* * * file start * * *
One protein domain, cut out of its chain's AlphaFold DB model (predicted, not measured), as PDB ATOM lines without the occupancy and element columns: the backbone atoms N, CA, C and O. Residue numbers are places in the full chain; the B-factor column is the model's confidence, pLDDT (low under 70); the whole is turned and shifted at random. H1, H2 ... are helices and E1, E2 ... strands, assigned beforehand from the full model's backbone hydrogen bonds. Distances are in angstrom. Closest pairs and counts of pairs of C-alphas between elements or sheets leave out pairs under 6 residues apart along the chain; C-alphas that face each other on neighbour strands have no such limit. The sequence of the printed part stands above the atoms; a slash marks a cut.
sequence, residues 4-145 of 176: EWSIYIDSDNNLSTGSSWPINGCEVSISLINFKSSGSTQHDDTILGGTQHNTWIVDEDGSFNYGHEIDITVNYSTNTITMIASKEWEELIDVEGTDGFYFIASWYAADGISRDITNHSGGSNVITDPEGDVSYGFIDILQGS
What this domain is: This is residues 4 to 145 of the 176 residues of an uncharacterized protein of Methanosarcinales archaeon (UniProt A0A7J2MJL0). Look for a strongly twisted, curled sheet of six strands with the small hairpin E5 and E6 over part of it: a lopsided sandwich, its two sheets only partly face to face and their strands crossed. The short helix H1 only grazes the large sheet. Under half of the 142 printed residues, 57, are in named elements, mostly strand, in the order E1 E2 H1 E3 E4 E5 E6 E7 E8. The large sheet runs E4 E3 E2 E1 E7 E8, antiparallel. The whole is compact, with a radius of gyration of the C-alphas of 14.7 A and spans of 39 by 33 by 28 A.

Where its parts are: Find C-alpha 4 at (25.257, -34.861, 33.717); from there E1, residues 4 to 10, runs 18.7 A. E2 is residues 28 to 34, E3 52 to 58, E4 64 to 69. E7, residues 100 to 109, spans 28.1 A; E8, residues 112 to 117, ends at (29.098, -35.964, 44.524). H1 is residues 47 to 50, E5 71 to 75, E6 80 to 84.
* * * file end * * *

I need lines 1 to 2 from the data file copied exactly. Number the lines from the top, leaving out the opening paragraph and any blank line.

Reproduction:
sequence, residues 4-145 of 176: EWSIYIDSDNNLSTGSSWPINGCEVSISLINFKSSGSTQHDDTILGGTQHNTWIVDEDGSFNYGHEIDITVNYSTNTITMIASKEWEELIDVEGTDGFYFIASWYAADGISRDITNHSGGSNVITDPEGDVSYGFIDILQGS
What this domain is: This is residues 4 to 145 of the 176 residues of an uncharacterized protein of Methanosarcinales archaeon (UniProt A0A7J2MJL0). Look for a strongly twisted, curled sheet of six strands with the small hairpin E5 and E6 over part of it: a lopsided sandwich, its two sheets only partly face to face and their strands crossed. The short helix H1 only grazes the large sheet. Under half of the 142 printed residues, 57, are in named elements, mostly strand, in the order E1 E2 H1 E3 E4 E5 E6 E7 E8. The large sheet runs E4 E3 E2 E1 E7 E8, antiparallel. The whole is compact, with a radius of gyration of the C-alphas of 14.7 A and spans of 39 by 33 by 28 A.